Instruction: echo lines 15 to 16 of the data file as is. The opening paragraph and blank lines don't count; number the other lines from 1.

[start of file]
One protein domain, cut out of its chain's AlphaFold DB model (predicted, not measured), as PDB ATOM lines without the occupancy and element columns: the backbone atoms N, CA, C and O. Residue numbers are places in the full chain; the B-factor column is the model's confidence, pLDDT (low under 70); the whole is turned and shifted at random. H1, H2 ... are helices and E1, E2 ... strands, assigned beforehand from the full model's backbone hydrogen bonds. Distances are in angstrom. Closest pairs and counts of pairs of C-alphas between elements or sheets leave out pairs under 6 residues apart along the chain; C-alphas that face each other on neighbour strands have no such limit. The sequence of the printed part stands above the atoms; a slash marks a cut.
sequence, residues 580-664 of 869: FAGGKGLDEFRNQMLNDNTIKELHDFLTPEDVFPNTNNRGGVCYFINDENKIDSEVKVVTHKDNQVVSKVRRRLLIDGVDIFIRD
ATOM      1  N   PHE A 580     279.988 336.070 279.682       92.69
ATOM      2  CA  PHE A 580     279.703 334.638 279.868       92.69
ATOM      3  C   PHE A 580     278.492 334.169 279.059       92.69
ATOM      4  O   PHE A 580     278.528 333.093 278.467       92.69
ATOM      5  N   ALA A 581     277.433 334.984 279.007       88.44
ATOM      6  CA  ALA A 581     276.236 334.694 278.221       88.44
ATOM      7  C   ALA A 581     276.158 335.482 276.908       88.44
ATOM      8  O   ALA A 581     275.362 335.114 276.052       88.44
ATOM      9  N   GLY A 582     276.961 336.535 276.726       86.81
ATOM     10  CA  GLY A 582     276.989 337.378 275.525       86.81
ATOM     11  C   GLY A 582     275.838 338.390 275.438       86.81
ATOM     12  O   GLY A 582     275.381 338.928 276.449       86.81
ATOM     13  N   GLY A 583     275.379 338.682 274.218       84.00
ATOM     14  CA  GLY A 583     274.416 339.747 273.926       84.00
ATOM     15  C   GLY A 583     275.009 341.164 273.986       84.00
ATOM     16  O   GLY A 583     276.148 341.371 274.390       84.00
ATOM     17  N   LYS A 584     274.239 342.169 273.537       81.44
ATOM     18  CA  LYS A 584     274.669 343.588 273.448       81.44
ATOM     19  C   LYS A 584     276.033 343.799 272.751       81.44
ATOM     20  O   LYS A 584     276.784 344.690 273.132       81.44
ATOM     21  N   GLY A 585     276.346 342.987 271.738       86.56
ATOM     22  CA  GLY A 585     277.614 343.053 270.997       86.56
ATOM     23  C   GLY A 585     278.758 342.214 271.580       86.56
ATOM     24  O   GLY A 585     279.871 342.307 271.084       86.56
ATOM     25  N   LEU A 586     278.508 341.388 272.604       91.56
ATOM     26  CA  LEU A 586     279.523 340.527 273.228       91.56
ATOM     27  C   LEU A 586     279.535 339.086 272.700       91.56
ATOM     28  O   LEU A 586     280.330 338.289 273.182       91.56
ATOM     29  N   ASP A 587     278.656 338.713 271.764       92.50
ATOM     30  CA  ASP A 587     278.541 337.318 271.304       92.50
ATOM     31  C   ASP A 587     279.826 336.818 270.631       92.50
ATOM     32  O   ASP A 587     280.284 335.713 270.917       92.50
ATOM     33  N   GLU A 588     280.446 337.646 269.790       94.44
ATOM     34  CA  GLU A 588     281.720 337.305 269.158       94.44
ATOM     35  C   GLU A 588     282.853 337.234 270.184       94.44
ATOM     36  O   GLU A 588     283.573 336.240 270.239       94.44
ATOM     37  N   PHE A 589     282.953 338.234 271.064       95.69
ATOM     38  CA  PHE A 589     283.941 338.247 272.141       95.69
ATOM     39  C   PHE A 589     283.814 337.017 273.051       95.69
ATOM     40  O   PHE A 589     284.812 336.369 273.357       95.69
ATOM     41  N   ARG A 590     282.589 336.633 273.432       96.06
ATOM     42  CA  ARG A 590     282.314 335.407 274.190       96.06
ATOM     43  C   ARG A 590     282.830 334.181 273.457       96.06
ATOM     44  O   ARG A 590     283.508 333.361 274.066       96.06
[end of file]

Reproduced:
ATOM     14  CA  GLY A 583     274.416 339.747 273.926       84.00
ATOM     15  C   GLY A 583     275.009 341.164 273.986       84.00